Issues arising from allowing shell scripts to execute unconfined or in a less restrictive profile are just the tip of iceberg with AppArmor. The deeper problem is that none of these external applications were designed to be resilient against a user with the ability to execute them with nearly arbitrary arguments, input, and environment. Outside of sandboxes like AppArmor, there is nothing to be gained by finding a way to execute code in the context of an application that would only run at the same privilege level as the user performing the exploitation. However, as soon as these applications are allowed to run with higher privileges in an AppArmor profile, they become candidates for privilege escalation and escaping the confines of an AppArmor sandbox.

There are a few obvious areas that could use immediate improvement if AppArmor is to provide any sort of real protection. Firstly, all transitions to higher privileged contexts, either via Ux rules or the use of Ubuntu's sanitized helper, should be minimized for existing profiles. Until AppArmor allows filtering environment variables like PATH with better granularity, execution of shell scripts at higher privileges should be assumed to be generally unsafe. Finally, each remaining privileged execution rule should be audited to minimize vectors for executing arbitrary code. While some profiles, such as those for BIND and mysql, have minimal exemptions and tightly defined rule sets, much work needs to be done to achieve robust confinement of applications with more external dependencies, such as browsers, document viewers, and other client-side applications.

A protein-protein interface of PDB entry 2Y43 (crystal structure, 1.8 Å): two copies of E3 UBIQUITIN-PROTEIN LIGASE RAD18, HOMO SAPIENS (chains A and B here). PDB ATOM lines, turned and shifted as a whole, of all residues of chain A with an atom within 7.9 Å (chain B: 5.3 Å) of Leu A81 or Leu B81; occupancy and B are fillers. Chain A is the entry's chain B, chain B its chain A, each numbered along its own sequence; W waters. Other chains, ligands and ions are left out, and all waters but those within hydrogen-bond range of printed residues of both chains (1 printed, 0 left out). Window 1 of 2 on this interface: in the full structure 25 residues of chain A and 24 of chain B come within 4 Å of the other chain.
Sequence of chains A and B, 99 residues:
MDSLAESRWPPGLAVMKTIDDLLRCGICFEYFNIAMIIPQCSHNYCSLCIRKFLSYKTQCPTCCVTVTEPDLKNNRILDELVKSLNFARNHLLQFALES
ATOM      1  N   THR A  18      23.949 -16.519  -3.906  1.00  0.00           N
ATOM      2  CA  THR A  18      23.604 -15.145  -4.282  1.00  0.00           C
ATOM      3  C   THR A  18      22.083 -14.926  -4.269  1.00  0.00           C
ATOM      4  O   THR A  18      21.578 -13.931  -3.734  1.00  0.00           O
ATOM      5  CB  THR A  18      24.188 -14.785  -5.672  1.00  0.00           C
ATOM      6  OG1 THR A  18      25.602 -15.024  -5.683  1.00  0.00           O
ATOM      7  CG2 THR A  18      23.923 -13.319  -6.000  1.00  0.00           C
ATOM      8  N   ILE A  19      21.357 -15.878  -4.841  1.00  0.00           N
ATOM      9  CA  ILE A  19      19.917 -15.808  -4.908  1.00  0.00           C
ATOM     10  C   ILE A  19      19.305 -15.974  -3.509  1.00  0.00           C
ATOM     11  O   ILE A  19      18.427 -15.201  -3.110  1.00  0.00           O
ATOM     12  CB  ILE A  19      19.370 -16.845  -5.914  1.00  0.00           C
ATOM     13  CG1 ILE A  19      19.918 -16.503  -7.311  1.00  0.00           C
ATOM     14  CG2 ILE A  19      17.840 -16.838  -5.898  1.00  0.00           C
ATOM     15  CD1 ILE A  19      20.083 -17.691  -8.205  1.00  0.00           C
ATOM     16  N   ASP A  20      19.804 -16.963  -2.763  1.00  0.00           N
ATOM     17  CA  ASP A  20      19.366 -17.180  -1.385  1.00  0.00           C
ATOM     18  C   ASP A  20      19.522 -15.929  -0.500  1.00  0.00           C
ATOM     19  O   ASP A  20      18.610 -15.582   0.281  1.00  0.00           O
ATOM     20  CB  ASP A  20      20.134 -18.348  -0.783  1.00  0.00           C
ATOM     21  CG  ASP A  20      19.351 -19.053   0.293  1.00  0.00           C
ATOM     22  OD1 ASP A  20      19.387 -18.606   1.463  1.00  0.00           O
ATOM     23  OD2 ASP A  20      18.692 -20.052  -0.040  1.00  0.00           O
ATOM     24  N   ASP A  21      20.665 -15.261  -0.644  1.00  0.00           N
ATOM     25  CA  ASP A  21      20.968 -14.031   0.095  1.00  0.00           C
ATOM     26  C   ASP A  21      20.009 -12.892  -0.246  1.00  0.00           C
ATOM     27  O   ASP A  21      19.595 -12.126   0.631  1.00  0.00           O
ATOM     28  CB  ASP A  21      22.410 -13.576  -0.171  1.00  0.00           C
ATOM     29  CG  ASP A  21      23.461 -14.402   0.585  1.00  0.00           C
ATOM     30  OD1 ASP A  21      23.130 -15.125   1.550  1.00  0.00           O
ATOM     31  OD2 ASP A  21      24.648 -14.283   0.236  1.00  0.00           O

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At September 7, 2012 at 9:27 AM , Anonymous Anonymous said...

Thanks Dan for the review and also for contacting Ubuntu directly. Work to address these issues is being tracked in - jdstrand

At December 14, 2012 at 3:34 AM , Anonymous surveillance cameras said...

This is impressive and with this you can get the bets view

At January 31, 2014 at 10:31 PM , Anonymous Anonymous said...

sooooo, it would be wise to remove the "P" and just ix for most parts to avoid sandbox escalation?